This Urban Fantasy Hits a Melancholy Tone


The Urban Fantasy Anthology
Edited by Peter S. Beagle and Joe R. Landsdale
Published by Tachyon Publications
August 15, 2011
Trade Paperback, 431 pages

The Urban Fantasy Anthology is a collection of short stories edited by Peter S. Beagle and Joe R. Lansdale. The collection is divided into three different categories; Mythic Fiction, Paranormal Romance, and Noir Fantasy. Each of the categories begins with an introduction giving some reason for this group of stories to be together or how this category is described. Some of the authors are well known to science fiction fans.

Possibly the best known is Neil Gaiman. His contribution, “The Goldfish Pool and Other Stories, is a look at L.A. from the outside. A British screen writer comes to meet with the movie studio heads who have bought the rights to his new book and want him to write the screenplay. You feel the protagonists fall as he tries to deliver to the movie executives what they seem to be asking for. It has a slow descent into his own hole with little windows of light offered by an elderly hotel employee with whom he shares an interest in the ornamental carp that reside in a fish pool at the hotel.

I was expecting more fantasy, supernatural, elements to each story. Most of these are fairly realistic with some element of fantasy somewhere in them. Then there are others that are fantasy from the start. “Boobs” was disturbing from beginning to end. Not for the reasons that the title might lead you to believe. “Boobs” refers to the protagonist’s own loathing of her developing body and the hated nickname a school bully gave her. The girl discovers she’s a werewolf.  She also discovers a taste for eating dogs. That part surprised and kind of horrified me. I’m not used to reading about that sort of thing and didn’t enjoy it. There is graphic violence and it ends with an uneasy feeling about the safety of a baby boy.

A couple of my other favorites are “A Haunted House of Her Own” by Kelley Armstrong and “Companions to the Moon” by Charles de Lint. These are very different, but as I said, all of these stories are different from each other.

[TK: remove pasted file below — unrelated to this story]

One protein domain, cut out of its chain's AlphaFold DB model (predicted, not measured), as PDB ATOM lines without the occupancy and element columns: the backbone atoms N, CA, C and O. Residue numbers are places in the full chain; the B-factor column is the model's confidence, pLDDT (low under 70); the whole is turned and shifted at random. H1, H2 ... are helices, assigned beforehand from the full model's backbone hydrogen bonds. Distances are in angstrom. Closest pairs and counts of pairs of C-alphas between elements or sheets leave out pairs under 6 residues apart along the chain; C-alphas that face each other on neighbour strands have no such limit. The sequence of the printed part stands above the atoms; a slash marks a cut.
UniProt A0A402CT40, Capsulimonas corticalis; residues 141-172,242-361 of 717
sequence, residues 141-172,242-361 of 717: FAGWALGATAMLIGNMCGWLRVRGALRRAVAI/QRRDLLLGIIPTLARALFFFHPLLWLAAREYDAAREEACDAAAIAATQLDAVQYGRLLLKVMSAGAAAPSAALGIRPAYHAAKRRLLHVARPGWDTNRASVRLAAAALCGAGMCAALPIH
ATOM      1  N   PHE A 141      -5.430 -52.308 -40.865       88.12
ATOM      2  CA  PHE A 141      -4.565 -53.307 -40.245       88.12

“A Haunted House of Her Own” has a smug beginning and a devious end. It opens with Tanya, a driven young woman determined to open a successful haunted bed and breakfast. And so begins the odd part of the story. How many people set out to buy a haunted house and then promote it as such? But she’s a savvy business woman and with her husband Nathan by her side they’d turn this Victorian house into a great bed and breakfast. I don’t want to give a way the story but it doesn’t turn out like she planned.

“Companions to the Moon” is a woman centric story. As I think about it many of these stories are. Mary, suspicious that her live-in boyfriend is cheating on her, decides to follow him detective style and get to the bottom of what’s going on. Of course what she learns is the furthest from her imaginings but she does find the truth whether it’s what she wanted or not.

I prefer stories with rich language and fanciful worlds that I can immerse myself in. These stories are modern landscapes with most of the stories having some element of fantasy around the edges. I was hoping for new worlds, with fantastical stories of fantasy that whisk me away.  Some of these stories just don’t interest me. The are all well written, each with a unique voice. Of course, some appeal to me more than others. That’s one advantage of a collection of short stories; there is bound to be some that you can relate to and that grab your interest.

If I were to describe the tone of the book as a whole in one word, it would be melancholy.  Each of the stories has an element of sadness. None of them is a light or happy romp. They all have a sense of something bad in the world or something longed for that can’t be attained. It’s kind of a downer. If you like that, this is probably your cup of tea. I know people that enjoy listening to sad, depressing music and reading depressing tales. I expect there are many who would thoroughly enjoy the tone of these stories.

I’ve enjoyed books in which my protagonist went through great trials and peril but the overall tone was hopeful. These don’t have that sense that in the end good will prevail. They are dark tales of things gone wrong that in most cases will not come out well in the end. And for most of these stories it feels like the end is somewhere beyond the last sentence. It’s left to the reader to fill in the ultimate ending. That is perhaps the best thing of all. Like a dream that you wake up from and then your conscious mind then is allowed to find a suitable ending for, one that doesn’t leave you feeling morose for the rest of the day. Each of these stories is well crafted, chosen for their tone and subject. The stories feel that they belong together even with such different topics and voices. It becomes a fairly harmonious flow of varying tales with a similar emotional tone.

Maia Ades

Maia Ades resented the demanding schedule of first grade, as it interfered with her afternoon TV schedule. Now she watches TV for "research" and in order to write show reviews. She is currently involved in independent film production, and enjoys creating fine art.

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